Waiting for a Call from Random House


Random House

When I went to part-time film school at Ryerson University, I was told to buy Joseph Campbell’s Hero with a Thousand Faces and Syd Field’s Screenwriter’s Handbook. 

Random House

In fact, in academia I was taught filmmaker George Lucas wrote Star Wars after reading Hero with a Thousand Faces.  Nobody knows Gene Roddenberry was inspired by Moby Dick to create Star Trek, or maybe it was Milton’s Paradise Lost?!  I will never get that right.

In order to write, one must study the myths and God help us Joseph Campbell has books and YouTube videos to back that up too!  It is my observation that this approach has ruined Hollywood movies and the publishing industry as a whole.

Why? Sequels, prequels, and 40 years of Hollywood being in the desert.  Just keep it simple. When I have an idea, I focus most on the opening scene and over-write it too.

Why? If you get enough coverage on a scene, you can edit enough without destroying the essence of the work itself. The same goes for film as well.

Well, I type up the notes and misplace them. Days, weeks, months, or years pass. Then I find it. I go back to the story. I go back to … not Joseph Campbell, but Syd Fields Screenwriter’s Handbook.

For some reason, I can’t explain the three-act structure, but I can think it.  And apply it.  I look at those typed-up pages that I discarded. I reread it. Let’s say it is seven pages. I cut it down to exactly 3.5 pages and then I begin from there.

When inspiration runs out, I put down the notes. Then I write a second act area until the Muse cries cut! Another day and a good endpoint manifest from oblivion. As the beginning takes root, the middle develops.

Somehow the end grows. No, I’m not talking about sex! This is scribbling! It’s like watching a quilt get knitted together.

Eventually, I’ll have a top 50 to 75 list of areas to fix up. Every target area will get the Warner Brothers hammer and nail gun-type treatment. Somewhere, I may read an old book from Charles Dickens, Theodore Dreiser, Hermann Hesse, or Sinclair Lewis.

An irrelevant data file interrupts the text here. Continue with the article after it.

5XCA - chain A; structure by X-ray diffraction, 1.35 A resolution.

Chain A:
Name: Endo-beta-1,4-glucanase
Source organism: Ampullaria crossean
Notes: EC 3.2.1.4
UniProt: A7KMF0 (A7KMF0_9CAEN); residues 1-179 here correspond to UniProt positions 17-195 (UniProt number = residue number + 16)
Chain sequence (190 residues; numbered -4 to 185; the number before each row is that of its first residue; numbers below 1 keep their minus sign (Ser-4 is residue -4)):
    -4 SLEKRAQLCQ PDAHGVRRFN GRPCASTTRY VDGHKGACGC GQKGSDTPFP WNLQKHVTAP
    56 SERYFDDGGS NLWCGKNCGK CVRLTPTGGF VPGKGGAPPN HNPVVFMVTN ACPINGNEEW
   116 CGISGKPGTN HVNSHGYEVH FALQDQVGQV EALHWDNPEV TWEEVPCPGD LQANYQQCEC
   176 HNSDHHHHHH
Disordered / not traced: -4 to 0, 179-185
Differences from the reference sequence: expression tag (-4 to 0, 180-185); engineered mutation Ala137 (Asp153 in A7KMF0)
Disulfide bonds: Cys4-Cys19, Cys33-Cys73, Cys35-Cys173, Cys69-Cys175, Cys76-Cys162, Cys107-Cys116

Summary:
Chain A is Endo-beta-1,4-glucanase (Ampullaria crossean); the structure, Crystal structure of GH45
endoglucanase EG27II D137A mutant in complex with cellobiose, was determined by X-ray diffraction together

A three-word phrase will stick out: His eyes narrowed and hardened. Or she craned her neck, scratching the scruff on her chin. Such a phrase will land up in the 50, or 75, page target list for improvements.

Once every number has been scratched for completion, I do a cold read. I use a red pen, or high lighter, to red flag all the errors, cuts, or additions.  Every author knows that after every ten pages; end each chapter with a mystery, like a knock, or a phone call. Why? So readers will find the next chapter interesting.

Eventually, the work is done. I’ve yet to work with a major publishing house like Random House, or Penguin.  I find when I do complete a book, I pass it to all the major newspaper newsrooms, including one, or two TV stations. The Canadian publishing scene only acknowledges the American authors and routinely ignores the local talent. They all ask if I have a PR person. I never do. It’s a labor of love.

I keep telling myself the Toronto Star fired Ernest Hemingway for literary incompetence and I should never expect anything from such a news organization. What gets me the most…all the big book chains don’t pay residuals to POD authors, only the big names. Such conglomerates have huge profits for their shareholders and boards of directors too.  But that is another day.

  1. Avatar of Jack Eason
    Jack Eason says

    So you have experienced the closed world of the major publishing houses. Why not self publish it? If you had been taken on by Random House, Penguin or any of the others, you would soon find out that they actually do damn all to promote your book these days.

    Great article by the way. 😉

  2. Avatar of Nancy Duci Denofio
    Nancy Duci Denofio says

    Publishing has changed drastically, and so many self published authors are finding their work picked up – following their first run on Amazon, for example. You can have both e-book and a book, for a small price. You have been a wonderful writer for years, I hope you check out the options. Waiting isn’t fun. Sincerely, Nancy

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